Founded as coal-mining center, Hazleton, Pennsylvania, was just the third city in the US to establish a city-wide electricity grid in 1891–the same year the city was incorporated as a municipality. The Pine Street neighborhood is light-industrial area of two and three story masonry and steel buildings, close to downtown shopping and mass transit. The area had fallen out of use and is surrounded on three sides by lively residential blocks. To the north and east, the city blocks comprise small single-family homes with neighborhood recreation areas. To the west stand two to four story buildings of mixed use with commercial activity at street level and residential space above and Broad Street, Hazelton’s commercial center, lies two blocks to the south. Its location made the site ideal for neighborhood revitalization. Developed by the Housing Development Corp. of Northeastern Pennsylvania, the new Pine Street homes target a market of first-time homebuyers and empty nesters of all income levels. The three-bedroom Pine Street homes were designed with three things in mind: sustainability, affordability and universal access.
project for northeastern Pennsylvania, the Pine Street Neighborhood Revitalization encompasses a three-block area in which 26 new single-family homes were constructed. The project stands out for its use of smart growth ideas to take advantage of existing infrastructure and minimize energy costs. Within easy walking distance of the downtown’s shops, services, and mass transit, the location offered the potential of reducing automobile reliance. The project designers, the non-profit Design Coalition, Inc. of Madison, Wisconsin, were able to take advantage of existing power sources, water supplies, streets, and municipal services, such that the development would not require significant extensions of these services.
The new Pine Street homes–24 duplexes and 2 single family units, each with a stoop and porch–incorporate highly efficient heating, cooling, ventilation, lighting, and appliances. When energy efficient construction is paired with these features, homeowners can save about 30% energy costs savings over standard construction methods. As a renewable energy source, the southern-sloped roofs of the homes include photovoltaic systems connected to the grid through net metering. Weatherization brings significant savings for the homeowner in space heating. With the Energy Star technologies in these homes, space heating costs are projected to be 60% lower than for homes that follow the state building code. Pine Street residents will likely have annual energy expenditures of about $700. The weatherization features include insulated doors, recycled cellulose insulation, a continuous air barrier for building tightening, rigid foam insulation in the walls, thermally-broken insulated overall savings from duct leakage reduction would be $99,360. So, the simple investment return on duct replacement was 1.15.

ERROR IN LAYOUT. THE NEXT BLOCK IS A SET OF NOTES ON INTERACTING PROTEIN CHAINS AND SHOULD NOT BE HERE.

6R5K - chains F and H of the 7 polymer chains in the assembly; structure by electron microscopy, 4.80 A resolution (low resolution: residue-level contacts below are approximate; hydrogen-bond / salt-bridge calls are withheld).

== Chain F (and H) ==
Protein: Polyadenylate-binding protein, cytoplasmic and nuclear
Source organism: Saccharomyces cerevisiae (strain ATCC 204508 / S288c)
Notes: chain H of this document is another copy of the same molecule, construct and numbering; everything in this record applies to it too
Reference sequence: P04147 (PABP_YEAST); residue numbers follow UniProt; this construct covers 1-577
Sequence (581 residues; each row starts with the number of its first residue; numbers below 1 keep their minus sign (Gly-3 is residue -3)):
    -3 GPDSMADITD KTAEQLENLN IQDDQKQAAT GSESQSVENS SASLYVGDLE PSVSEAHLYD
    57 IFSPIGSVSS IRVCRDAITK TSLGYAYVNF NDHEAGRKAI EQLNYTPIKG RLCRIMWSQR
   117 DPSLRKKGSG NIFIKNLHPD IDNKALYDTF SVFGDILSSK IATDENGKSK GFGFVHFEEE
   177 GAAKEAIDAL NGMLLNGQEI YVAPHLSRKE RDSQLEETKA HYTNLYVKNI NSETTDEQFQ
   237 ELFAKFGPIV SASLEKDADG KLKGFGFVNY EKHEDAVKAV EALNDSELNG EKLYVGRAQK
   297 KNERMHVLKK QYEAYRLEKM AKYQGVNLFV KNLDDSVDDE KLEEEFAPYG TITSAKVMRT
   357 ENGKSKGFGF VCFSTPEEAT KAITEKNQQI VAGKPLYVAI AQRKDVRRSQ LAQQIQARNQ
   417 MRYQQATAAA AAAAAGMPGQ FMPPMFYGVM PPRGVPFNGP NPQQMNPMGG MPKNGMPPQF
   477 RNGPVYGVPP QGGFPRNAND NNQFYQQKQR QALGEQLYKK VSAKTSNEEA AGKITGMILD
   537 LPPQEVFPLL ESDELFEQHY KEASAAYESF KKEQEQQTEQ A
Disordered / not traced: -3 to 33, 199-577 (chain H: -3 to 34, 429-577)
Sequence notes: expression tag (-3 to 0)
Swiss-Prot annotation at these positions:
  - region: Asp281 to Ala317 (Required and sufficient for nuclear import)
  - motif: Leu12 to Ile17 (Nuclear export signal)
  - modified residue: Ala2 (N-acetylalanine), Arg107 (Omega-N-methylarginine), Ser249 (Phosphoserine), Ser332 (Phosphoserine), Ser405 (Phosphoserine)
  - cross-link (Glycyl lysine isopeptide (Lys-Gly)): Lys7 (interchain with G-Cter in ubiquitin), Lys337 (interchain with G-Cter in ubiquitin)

The total project involved appliance replacement as well as weatherization. The project installed 29 15” ENERGY STAR refrigerators and17 18” ENERGY STAR refrigerators. The work also removed roof mounted evaporative coolers and gas furnaces located in interior closets and replaced with energy efficient roof mounted 13 SEER air conditioning gas heat package units including all new sealed duct system. The work included the electrical and plumbing repairs necessary to accommodate the new installations. The existing old duct system was used to provide for air exchange to relieve room pressures. The work also included the increase of attic insulation from R-11 to R-30 using blown cellulose. In addition, all incandescent light bulbs in the units were replaced by compact fluorescent light bulbs. Landscaping at the site was also upgraded to reduce water usage and facilitate maintenance.
Norton Circle residents were paying between $300 and $400 a month in utility bills. Weatherization should
cut these energy bills in half and may reduce them to one third of the prior amounts. Total project
cost was $337,420 with $95,732.80 coming from the Weatherization program and utility funds, an additional $21,000 from Arizona Public Service to cover refrigerators and the remaining balance
$220,687.20 came from the property owner, Maricopa County Housing Authority. About 700 homes are weatherized annually across the state.
Posted on: September 8th, 2011